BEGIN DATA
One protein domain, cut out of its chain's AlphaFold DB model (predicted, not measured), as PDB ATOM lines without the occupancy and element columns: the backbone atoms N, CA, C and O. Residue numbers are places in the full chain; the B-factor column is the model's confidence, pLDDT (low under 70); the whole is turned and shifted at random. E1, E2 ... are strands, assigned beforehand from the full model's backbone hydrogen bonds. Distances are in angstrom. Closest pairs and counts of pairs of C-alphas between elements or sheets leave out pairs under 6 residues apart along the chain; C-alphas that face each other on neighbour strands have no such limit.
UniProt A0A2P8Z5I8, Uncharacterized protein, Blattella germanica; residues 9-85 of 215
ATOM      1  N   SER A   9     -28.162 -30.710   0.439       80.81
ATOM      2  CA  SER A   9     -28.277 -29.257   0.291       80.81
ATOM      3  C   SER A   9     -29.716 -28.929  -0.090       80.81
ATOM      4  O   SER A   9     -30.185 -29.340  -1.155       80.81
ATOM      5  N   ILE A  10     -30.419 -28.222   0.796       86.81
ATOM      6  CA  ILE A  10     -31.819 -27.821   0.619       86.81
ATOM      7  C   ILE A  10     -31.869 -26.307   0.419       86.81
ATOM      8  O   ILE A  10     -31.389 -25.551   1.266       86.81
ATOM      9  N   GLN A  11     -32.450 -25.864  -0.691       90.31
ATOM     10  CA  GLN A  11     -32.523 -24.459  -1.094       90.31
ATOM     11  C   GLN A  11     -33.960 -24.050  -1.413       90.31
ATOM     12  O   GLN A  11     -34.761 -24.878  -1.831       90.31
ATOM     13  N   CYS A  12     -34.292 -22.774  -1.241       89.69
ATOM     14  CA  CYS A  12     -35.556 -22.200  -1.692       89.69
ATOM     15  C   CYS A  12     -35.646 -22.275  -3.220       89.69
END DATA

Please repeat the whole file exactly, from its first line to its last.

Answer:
One protein domain, cut out of its chain's AlphaFold DB model (predicted, not measured), as PDB ATOM lines without the occupancy and element columns: the backbone atoms N, CA, C and O. Residue numbers are places in the full chain; the B-factor column is the model's confidence, pLDDT (low under 70); the whole is turned and shifted at random. E1, E2 ... are strands, assigned beforehand from the full model's backbone hydrogen bonds. Distances are in angstrom. Closest pairs and counts of pairs of C-alphas between elements or sheets leave out pairs under 6 residues apart along the chain; C-alphas that face each other on neighbour strands have no such limit.
UniProt A0A2P8Z5I8, Uncharacterized protein, Blattella germanica; residues 9-85 of 215
ATOM      1  N   SER A   9     -28.162 -30.710   0.439       80.81
ATOM      2  CA  SER A   9     -28.277 -29.257   0.291       80.81
ATOM      3  C   SER A   9     -29.716 -28.929  -0.090       80.81
ATOM      4  O   SER A   9     -30.185 -29.340  -1.155       80.81
ATOM      5  N   ILE A  10     -30.419 -28.222   0.796       86.81
ATOM      6  CA  ILE A  10     -31.819 -27.821   0.619       86.81
ATOM      7  C   ILE A  10     -31.869 -26.307   0.419       86.81
ATOM      8  O   ILE A  10     -31.389 -25.551   1.266       86.81
ATOM      9  N   GLN A  11     -32.450 -25.864  -0.691       90.31
ATOM     10  CA  GLN A  11     -32.523 -24.459  -1.094       90.31
ATOM     11  C   GLN A  11     -33.960 -24.050  -1.413       90.31
ATOM     12  O   GLN A  11     -34.761 -24.878  -1.831       90.31
ATOM     13  N   CYS A  12     -34.292 -22.774  -1.241       89.69
ATOM     14  CA  CYS A  12     -35.556 -22.200  -1.692       89.69
ATOM     15  C   CYS A  12     -35.646 -22.275  -3.220       89.69